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Name of Work

Fauré, Gabriel (1845-1924)
Piano Quartet No. 2 in G minor, Op. 45 (2007)

Movements:
Allegro molto moderato
Allegro molto
Adagio non troppo
Allegro molto

Performances:


Oct 21, 2007



Joseph Genualdi, Viola
Rami Solomonow, Viola
Katinka Kleijn, Cello
Meng-Chieh Liu, Piano


Oct 22, 2007



Joseph Genualdi, Viola
Rami Solomonow, Viola
Katinka Kleijn, Cello
Meng-Chieh Liu, Piano

FAURÉ-Piano Quartet No. 2 in G minor, Op. 45

Composed 1885-1886.

Premiered on January 22, 1887 in Paris.

BACKGROUND
One of the immediate results of France's humiliating defeat under the wheels of the Prussian juggernaut in 1870 was a groundswell of French national pride as soon as the Germans returned home to their Ratskellers and their politics. In the musical arena, this patriotism led to the founding of the Société Nationale de Musique in 1871 by Camille Saint-Saëns and several of his colleagues as a forum for the promotion and performance of French works (and to redress the pervasive influence in France of Germanic Wagnerism). The Société became an important force in French music, releasing Parisian musical culture from the domination of the splashy operas of Meyerbeer and the frothy entertainments of Offenbach to allow for the revival of the Classical genres of symphony, concerto and chamber music. Late in his life, Gabriel Fauré told a Parisian journalist that "the truth is, before 1870, I would never have dreamt of composing a sonata or a quartet."

The first chamber work that Fauré contributed to the Société's programs was the Violin Sonata No. 1 of 1876, whose excellent reception at its premiere in January 1877 encouraged him to carry on with an even more ambitious project that he had begun immediately after completing the Sonata -- the C minor Quartet for Piano, Violin, Viola and Cello. It was while Fauré was revising the score of the C minor Piano Quartet and preparing it for publication in 1883 that he seems to have become interested in providing it with a sequel.

No documentary evidence exists concerning the gestation of the Piano Quartet No. 2 in G minor, though the work was apparently Fauré's principal creative occupation during 1885 and 1886. Faure gave the following explanation of his inspiration: "In the slow movement of my Second Quartet, I recalled a peal of bells we used to hear of an evening drifting over to Montgauzy [near Foix, in southwest France, where he lived as a boy] from a village called Cadirac whenever the wind blew from the west." He then went on to give a summary of his philosophy of his art as embodied by this exquisite movement: "Such sound gives rise to a vague reverie, which, like all vague reveries, is not translatable into words. It often happens, doesn't it, that some external thing plunges us into thoughts that are so imprecise, they're not really thoughts at all, though the mind certainly finds them pleasurable. Perhaps it's a desire for something beyond what actually exists; and there music is very much at home." The first definitive date that can be attached to the Quartet is that of its premiere -- January 22, 1887 at the Société Nationale.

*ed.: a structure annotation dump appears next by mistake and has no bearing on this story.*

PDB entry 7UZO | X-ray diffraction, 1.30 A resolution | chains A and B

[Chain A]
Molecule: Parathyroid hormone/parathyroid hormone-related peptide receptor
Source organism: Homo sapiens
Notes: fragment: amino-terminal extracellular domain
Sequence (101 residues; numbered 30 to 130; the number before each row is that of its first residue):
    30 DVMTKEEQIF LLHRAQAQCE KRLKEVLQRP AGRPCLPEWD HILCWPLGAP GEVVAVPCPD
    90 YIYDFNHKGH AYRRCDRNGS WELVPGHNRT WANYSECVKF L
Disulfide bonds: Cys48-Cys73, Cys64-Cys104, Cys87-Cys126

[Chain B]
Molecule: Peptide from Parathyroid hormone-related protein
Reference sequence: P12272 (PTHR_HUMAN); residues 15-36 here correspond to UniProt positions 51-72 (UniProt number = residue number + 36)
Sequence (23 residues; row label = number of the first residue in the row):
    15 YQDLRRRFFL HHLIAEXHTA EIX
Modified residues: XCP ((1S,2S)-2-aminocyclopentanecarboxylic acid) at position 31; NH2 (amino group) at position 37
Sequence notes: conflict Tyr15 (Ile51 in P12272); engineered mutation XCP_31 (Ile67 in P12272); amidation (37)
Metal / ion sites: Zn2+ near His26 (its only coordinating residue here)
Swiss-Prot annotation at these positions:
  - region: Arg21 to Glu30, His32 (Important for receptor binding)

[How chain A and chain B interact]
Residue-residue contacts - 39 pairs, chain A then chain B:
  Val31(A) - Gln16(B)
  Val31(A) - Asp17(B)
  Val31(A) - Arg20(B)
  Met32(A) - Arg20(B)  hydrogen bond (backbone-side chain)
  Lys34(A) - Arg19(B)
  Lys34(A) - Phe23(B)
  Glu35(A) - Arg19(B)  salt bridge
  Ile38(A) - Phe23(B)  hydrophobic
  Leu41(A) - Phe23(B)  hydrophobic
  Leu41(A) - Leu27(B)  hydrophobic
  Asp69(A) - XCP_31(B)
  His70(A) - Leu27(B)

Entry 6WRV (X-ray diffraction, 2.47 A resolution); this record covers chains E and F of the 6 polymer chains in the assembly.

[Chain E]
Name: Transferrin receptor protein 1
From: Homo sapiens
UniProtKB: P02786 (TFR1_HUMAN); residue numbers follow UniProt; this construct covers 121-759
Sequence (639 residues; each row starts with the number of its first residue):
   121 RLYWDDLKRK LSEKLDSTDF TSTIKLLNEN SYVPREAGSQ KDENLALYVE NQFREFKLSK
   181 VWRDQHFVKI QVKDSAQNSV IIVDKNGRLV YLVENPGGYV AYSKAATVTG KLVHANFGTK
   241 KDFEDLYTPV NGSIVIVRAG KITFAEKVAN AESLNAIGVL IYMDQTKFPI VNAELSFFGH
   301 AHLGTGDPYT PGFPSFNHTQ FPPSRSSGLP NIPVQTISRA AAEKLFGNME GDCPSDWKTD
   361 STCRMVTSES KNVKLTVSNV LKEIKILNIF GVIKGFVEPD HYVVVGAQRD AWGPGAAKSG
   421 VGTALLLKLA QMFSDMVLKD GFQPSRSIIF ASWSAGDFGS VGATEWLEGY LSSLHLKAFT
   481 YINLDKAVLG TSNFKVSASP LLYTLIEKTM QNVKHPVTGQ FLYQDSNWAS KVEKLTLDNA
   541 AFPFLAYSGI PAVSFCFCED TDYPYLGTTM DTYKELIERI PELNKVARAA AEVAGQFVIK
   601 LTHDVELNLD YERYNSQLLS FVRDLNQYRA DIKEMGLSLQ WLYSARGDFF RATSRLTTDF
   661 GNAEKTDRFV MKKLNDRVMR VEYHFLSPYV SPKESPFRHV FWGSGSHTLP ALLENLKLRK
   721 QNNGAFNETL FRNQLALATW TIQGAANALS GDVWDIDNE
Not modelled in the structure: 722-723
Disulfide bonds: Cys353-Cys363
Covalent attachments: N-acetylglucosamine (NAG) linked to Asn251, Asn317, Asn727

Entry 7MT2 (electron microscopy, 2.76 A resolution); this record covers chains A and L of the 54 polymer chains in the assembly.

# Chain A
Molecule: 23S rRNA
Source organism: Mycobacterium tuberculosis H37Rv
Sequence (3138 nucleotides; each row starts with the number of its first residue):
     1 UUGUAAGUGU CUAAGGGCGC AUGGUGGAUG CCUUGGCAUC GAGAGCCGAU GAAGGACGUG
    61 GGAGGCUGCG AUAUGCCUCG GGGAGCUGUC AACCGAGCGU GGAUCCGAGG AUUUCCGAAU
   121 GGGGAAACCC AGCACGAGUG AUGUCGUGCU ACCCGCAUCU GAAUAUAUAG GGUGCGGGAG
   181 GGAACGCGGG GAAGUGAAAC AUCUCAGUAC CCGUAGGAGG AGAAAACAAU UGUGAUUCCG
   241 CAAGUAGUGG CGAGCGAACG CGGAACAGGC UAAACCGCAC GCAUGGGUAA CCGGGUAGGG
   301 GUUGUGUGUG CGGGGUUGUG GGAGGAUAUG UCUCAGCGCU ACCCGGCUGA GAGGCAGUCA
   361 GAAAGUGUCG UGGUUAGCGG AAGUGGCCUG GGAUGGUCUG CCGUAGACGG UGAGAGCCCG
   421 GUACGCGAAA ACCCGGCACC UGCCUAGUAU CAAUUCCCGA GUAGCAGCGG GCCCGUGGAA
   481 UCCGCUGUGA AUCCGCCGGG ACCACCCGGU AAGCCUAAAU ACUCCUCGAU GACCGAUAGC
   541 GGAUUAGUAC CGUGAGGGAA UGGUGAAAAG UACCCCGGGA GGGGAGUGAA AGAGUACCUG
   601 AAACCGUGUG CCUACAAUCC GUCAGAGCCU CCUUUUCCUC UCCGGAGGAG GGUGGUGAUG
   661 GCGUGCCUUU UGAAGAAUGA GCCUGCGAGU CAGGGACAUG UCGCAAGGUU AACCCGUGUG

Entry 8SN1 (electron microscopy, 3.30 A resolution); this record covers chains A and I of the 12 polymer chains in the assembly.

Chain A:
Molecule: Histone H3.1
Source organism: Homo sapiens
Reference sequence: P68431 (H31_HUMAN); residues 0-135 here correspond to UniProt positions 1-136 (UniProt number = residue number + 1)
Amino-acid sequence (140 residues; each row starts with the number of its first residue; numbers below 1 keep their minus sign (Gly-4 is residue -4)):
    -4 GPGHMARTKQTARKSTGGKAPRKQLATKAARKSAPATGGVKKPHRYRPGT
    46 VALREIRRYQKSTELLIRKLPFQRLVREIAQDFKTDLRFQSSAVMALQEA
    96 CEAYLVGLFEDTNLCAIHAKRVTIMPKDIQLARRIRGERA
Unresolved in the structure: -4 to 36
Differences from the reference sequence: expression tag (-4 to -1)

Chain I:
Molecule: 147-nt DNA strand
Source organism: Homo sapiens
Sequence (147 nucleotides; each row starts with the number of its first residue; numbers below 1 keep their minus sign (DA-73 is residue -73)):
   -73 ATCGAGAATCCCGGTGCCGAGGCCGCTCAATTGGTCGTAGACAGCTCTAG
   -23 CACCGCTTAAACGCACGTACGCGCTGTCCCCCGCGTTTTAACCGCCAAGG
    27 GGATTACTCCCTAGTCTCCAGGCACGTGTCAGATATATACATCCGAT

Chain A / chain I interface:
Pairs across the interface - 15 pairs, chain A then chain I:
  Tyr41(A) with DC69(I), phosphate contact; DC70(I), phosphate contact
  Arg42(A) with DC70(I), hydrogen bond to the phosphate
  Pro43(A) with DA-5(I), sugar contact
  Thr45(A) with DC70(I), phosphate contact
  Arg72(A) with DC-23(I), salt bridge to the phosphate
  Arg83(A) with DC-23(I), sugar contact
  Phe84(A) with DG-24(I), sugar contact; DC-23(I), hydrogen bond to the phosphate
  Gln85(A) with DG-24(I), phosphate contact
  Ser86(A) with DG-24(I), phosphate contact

MUSIC
The Piano Quartet No. 2 opens with a sweeping unison string theme of almost symphonic breadth whose initial gesture -- a heroic octave leap -- is followed by a series of short, tightly compressed motivic cells. The piano's repetition of the main theme leads to the introduction of the quiet, lyrical second subject by the viola. A brief reference to the main theme serves as the transition to the exposition's third melody, a smoothly arching strain presented by cello and viola in octaves. The development section concerns itself first with permutations of the main theme and then with the arching theme before a sonorous unison return of the principal subject marks the beginning of the recapitulation. The viola again gets to sing its lyrical subsidiary theme, but the arching melody is omitted in favor of the anxious coda based on the main theme which brings the movement to a dying close.

The Scherzo, according to Jean-Michel Nectoux in his study of Fauré, "casts a spell in its headlong career through a night illuminated by mysterious flashes: we are reminded of Schubert's Erl King, Berlioz's Faust and Franck's Accursed Huntsman." The movement, possessed of a kind of demonic force that is rare in Fauré's writing, is formed around the alternation of two contrasting themes: the first is an agitated, rhythmically unsettled piano melody of scale steps given against a background of plucked strings; the other is a smooth string motive derived from the opening movement's second theme.

The finale, thematically rich and somewhat prolix, resumes the impassioned energy of the opening movement. A main theme of aggressive triplet rhythms is announced by the strings above a restless piano accompaniment. Other complementary thematic ideas follow: a lyrical but syncopated strain in the piano; a piano subject in hammered chords (the formal second theme); and a smooth, expressive melody in long notes in the viola and cello. The development section is based largely on the opening triplet motive. The exposition's four themes are heard again in the recapitulation before a brilliant coda in the sun-bright key of G major brings the Quartet to its victorious conclusion.

Program notes by Dr. Richard E. Rodda

Performance date: October 21 & 22, 2007



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